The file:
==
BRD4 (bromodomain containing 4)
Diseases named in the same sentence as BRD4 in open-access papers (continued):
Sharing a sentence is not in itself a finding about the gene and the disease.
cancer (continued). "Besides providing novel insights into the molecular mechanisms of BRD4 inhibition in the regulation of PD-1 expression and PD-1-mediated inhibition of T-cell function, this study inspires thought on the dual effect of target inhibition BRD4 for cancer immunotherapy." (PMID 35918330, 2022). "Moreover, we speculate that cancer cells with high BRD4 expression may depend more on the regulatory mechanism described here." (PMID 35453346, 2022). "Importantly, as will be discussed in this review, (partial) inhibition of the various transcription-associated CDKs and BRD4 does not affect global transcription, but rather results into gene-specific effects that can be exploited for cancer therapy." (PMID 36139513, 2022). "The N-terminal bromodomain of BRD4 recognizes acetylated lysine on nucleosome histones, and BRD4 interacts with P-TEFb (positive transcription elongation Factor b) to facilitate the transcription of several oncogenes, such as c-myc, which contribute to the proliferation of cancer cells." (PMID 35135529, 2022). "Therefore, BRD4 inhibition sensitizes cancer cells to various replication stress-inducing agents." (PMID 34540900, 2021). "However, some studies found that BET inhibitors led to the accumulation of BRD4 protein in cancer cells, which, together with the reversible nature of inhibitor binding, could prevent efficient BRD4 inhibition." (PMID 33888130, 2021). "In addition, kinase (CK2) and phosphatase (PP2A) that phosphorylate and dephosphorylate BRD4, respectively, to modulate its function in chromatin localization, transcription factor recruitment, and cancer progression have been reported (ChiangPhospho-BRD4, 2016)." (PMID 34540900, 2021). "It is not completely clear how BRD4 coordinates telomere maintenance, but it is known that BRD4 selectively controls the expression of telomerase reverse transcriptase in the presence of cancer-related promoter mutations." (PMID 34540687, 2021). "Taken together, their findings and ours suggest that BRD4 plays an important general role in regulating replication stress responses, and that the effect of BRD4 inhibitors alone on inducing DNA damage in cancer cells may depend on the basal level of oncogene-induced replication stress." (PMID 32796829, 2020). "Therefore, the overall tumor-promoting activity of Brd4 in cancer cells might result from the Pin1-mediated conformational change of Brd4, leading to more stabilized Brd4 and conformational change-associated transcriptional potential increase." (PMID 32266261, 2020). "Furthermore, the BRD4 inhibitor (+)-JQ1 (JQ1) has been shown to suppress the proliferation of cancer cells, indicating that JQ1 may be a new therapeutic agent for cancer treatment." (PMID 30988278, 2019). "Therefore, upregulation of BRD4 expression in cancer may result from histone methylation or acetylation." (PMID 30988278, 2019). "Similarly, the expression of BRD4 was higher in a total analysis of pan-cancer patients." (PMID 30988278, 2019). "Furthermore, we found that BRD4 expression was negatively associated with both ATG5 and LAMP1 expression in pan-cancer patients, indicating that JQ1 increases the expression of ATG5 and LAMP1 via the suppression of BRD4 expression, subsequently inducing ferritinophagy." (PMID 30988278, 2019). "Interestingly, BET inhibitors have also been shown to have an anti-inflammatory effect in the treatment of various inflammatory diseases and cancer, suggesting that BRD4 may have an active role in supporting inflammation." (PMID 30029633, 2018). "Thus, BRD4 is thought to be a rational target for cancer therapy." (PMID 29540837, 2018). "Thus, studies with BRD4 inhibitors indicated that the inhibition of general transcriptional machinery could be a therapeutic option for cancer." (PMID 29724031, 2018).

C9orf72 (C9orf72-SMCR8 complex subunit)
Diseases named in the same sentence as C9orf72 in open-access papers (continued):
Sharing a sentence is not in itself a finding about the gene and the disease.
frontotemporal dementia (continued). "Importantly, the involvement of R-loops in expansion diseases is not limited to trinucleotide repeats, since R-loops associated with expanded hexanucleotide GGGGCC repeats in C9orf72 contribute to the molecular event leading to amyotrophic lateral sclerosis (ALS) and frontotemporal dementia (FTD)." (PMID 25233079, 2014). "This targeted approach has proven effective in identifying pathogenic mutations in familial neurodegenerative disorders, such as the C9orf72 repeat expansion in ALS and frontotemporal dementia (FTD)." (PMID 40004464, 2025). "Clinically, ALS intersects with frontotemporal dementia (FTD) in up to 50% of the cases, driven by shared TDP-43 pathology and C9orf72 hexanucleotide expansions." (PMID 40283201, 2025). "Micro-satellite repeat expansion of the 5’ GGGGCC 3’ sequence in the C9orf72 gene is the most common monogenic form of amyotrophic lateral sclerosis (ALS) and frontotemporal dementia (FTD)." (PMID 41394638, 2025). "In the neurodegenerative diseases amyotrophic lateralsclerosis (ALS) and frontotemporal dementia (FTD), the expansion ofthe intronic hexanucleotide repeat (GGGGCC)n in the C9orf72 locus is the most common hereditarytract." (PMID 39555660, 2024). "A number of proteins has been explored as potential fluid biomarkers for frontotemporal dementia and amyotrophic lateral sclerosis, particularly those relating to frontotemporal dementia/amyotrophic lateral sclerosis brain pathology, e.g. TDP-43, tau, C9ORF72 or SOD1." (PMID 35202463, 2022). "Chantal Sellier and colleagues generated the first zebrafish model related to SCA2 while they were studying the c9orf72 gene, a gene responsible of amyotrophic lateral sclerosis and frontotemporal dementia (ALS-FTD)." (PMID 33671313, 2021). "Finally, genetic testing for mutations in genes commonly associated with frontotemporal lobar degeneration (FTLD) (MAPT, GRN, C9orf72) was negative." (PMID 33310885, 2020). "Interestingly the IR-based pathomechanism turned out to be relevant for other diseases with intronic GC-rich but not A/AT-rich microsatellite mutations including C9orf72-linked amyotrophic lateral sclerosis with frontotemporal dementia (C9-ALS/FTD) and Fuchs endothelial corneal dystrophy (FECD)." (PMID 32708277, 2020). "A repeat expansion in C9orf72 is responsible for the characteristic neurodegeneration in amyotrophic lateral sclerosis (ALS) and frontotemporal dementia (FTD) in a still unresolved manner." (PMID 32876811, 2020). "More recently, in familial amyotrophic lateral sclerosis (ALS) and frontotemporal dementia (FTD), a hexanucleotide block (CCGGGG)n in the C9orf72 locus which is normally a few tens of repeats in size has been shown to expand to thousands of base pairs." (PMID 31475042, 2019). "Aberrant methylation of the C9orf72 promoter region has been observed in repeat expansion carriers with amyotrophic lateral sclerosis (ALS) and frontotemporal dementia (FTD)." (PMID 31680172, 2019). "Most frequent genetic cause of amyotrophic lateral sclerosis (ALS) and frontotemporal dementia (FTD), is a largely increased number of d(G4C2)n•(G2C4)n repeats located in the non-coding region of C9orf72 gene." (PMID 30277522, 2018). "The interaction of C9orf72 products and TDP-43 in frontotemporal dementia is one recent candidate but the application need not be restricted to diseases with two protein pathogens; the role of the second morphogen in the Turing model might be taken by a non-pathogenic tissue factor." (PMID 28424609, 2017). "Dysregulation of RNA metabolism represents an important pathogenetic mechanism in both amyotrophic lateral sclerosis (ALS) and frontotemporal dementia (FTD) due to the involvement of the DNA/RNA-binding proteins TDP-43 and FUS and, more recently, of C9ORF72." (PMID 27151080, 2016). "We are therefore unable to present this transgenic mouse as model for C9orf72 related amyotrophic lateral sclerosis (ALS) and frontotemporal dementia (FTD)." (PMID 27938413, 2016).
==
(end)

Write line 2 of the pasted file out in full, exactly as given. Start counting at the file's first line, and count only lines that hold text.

Diseases named in the same sentence as BRD4 in open-access papers (continued):